I get irritated with the "Shut up and play" people, and I'm totally in Shocked's ideological camp, but this show pushed a few buttons.
The Washington Post, 8 Mar 2004
Monday, March 8, 2004
Michelle Shocked took the Rams Head stage on Friday and immediately announced, "I am going to be a little perverse this evening." She went on to reveal that she had been pondering the "line between religion and politics," that she'd had an "epiphany" on the way to the show, and that she was going to share it. "Forgive me if it comes off half-baked."
Shocked has an infinitely flexible, made-for-rallying voice, workmanlike but effective guitar playing, and a gift for writing and interpreting in a variety of folk styles. A trio of songs set in New Orleans -- including the astonishing "Little Billie," about a jazz funeral in which the mother got atop her son's casket and "danced the blues... scratched the coffin with her shoes" -- transported listeners to another place.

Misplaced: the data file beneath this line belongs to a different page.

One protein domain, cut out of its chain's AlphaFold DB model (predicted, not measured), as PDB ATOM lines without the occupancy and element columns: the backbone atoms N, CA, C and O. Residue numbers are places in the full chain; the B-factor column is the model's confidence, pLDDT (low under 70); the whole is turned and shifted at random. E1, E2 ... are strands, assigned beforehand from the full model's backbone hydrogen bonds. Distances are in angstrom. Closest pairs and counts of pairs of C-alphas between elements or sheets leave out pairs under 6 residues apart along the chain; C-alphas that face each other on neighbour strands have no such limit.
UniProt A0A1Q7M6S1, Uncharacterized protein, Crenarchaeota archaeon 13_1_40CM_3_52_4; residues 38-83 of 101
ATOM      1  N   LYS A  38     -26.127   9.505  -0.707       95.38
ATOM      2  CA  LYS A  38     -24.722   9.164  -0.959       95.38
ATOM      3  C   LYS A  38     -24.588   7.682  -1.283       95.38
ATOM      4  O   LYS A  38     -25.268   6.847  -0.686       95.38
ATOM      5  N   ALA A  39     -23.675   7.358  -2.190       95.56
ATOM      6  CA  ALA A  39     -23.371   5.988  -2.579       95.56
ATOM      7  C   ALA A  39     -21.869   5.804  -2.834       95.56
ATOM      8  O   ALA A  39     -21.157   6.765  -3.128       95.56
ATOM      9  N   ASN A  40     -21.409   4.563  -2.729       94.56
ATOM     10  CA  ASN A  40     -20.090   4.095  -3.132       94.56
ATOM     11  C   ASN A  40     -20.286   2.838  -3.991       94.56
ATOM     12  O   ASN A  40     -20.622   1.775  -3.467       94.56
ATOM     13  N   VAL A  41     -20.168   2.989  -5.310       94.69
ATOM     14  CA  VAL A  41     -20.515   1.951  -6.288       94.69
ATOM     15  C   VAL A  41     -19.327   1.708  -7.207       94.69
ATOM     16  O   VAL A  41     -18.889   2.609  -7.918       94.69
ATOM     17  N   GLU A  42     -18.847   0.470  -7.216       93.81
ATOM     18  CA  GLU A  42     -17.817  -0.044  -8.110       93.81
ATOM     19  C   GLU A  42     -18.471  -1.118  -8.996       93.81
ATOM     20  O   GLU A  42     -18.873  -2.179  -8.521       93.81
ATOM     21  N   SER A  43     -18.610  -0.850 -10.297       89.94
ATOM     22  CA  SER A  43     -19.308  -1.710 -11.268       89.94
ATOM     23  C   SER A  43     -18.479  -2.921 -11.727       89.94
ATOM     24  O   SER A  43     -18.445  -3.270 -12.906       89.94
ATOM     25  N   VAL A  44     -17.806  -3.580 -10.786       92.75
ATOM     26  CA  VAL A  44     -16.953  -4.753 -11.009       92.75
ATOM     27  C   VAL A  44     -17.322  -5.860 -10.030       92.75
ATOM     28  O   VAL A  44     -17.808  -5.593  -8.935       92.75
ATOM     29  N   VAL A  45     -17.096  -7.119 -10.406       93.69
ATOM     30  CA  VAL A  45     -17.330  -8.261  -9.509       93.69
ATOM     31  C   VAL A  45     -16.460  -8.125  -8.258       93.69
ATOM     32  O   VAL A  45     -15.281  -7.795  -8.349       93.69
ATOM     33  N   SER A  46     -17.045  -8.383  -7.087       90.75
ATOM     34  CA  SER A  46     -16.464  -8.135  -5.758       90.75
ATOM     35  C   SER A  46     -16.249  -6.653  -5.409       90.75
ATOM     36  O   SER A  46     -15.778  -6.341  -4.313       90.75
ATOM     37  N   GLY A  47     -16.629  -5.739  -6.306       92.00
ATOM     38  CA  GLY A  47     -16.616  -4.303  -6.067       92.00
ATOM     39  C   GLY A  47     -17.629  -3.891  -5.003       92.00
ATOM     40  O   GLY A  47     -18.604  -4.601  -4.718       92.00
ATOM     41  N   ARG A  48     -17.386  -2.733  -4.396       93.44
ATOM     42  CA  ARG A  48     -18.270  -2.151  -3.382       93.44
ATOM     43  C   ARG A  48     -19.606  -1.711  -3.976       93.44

But for Shocked, one of the most self-reflexive performers ever to mistake a stage for a lecture hall, the ultimate destination for her listeners is Shocked. You didn't just hear the charmingly rambling "When I Grow Up" at Rams Head; you heard the details of Shocked's marriage and recent divorce. Amid the childhood reminiscence "V.F.D.", you were told of the differences between the intelligent folks on the coasts and those in the Midwest, who she says respond to her ideas with a "look that a pig would have upon encountering a wristwatch."
You also got those admittedly "half-baked" polemics: She'd sing, then talk, then sing again, and when it came time for applause, she took the accolades as political consensus. During "Prodigal Daughter (Cotton-Eyed Joe)," she revealed what we think was her "epiphany": her suspicion that "our country, our way of life" is fascist.
After a little more rambling, she demanded a "Yee-hah!" And a "Yee-hah!" the crowd dutifully gave her.
-- Pamela Murray Winters